TOULOUSE - A gunman burst into a Jewish school in the south-western French city of Toulouse on Monday, March 19, killing four people, including three children, an attack that sent shockwaves across France.
"I saw two people dead in front of the school, an adult and a child, one father, searching for his son at the Ozar Hatorah school, told RTL radio
... Inside, it was a vision of horror, the bodies of two small children."
A gunman driving a motorbike killed a 30-year old Hebrew teacher, his two children aged three and six, and another child.
Shortly before eight o'clock (0700 GMT) a man on a powerful scooter or a motorbike dismounted and shot at everything he could see. At children as well as adults," prosecutor Michel Valet said, Reuters reported.
"This individual also chased some children into the school.
The gunman initially used a 9-mm weapon but it jammed, so he switched to a .45-calibre gun as he went into the school, police said.
The attackers fled on a scooter after killing his victims.
Monday's attack came days after the killing of three soldiers - one of Caribbean and two of Muslim origin, in drive-by shootings.
"We don't know who this killer is and what is the exact link is to the drama that has hit the military community," French President Nicolas Sarkozy said after arriving in Toulouse.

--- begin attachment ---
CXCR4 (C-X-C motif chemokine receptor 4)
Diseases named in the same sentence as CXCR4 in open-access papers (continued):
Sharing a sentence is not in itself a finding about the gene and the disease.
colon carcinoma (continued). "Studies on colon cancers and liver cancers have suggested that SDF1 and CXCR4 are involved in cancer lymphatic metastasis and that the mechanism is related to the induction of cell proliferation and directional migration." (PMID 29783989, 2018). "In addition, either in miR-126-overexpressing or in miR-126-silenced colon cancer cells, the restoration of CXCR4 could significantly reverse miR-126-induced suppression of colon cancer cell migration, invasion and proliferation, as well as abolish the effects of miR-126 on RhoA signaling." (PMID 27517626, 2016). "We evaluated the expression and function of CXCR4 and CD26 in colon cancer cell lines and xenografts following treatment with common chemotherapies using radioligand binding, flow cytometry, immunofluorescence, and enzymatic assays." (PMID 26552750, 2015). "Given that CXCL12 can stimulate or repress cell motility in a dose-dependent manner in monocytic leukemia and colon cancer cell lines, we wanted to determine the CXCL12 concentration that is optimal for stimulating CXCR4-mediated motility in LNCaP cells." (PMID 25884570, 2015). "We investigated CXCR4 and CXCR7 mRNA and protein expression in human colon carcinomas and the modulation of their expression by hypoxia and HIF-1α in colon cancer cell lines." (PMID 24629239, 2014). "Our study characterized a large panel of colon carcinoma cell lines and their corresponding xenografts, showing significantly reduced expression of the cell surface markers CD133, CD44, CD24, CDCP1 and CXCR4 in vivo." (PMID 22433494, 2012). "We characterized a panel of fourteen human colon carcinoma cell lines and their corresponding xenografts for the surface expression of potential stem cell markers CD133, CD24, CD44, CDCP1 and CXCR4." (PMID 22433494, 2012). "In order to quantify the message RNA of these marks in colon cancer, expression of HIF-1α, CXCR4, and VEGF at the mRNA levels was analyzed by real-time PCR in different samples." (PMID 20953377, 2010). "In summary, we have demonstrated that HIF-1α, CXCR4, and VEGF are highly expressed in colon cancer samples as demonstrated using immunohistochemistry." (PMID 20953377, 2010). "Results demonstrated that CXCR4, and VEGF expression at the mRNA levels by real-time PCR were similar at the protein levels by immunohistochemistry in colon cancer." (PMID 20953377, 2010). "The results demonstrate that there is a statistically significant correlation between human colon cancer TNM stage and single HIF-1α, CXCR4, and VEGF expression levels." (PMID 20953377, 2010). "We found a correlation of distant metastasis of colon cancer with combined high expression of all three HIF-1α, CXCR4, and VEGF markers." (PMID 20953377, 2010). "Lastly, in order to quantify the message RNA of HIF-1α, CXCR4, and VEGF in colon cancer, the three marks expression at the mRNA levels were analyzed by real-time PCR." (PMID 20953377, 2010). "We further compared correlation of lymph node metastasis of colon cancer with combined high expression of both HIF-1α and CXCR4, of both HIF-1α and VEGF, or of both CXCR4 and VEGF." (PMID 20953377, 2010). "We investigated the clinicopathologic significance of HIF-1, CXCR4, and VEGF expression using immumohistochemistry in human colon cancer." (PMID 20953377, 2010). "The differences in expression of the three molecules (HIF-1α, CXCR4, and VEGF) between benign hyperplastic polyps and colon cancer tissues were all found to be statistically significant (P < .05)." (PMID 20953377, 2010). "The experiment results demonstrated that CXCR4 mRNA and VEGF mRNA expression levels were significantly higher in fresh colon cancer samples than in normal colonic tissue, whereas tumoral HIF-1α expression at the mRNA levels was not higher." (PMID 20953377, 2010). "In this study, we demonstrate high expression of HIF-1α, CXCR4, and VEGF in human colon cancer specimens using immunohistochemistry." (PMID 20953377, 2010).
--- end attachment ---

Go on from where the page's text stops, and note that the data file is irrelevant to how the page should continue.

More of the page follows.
"Everything must be done so that the killer is stopped and has to pay for his crimes."
"Our schools must keep functioning, our compatriots that want to worship at synagogues, mosques and churches must be able to continue to do so. We should not give ground to terror."
The school killings have sent shockwaves across the European country.
"How can they attack something as sacred as a school, attack children only 60 centimeters (two feet) tall?" a father looking for his son told RTL radio.
Another tearful mother was in disbelief over the shooting.
"All the children at this school were my children," she told LCI television.
Six-year-old Alexia could not believe the killing of his colleagues in the school.
"I came to the school this morning for prayers," Alexia told Agence France-Presse (AFP).
"Five minutes later we heard shots, and we were very afraid. We were gathered in a room and prayed together while we waited for our parents."
As messages of condolence poured in from across Europe, representatives of France's Jewish community voiced their solidarity.
"The whole Jewish community is in mourning," said Rabbi Moshe Lewin, a spokesman for France's great rabbi.
"In the face of such a drama, such a horror, one cannot but go there."France's 600,000-strong Jewish community is Europe's largest.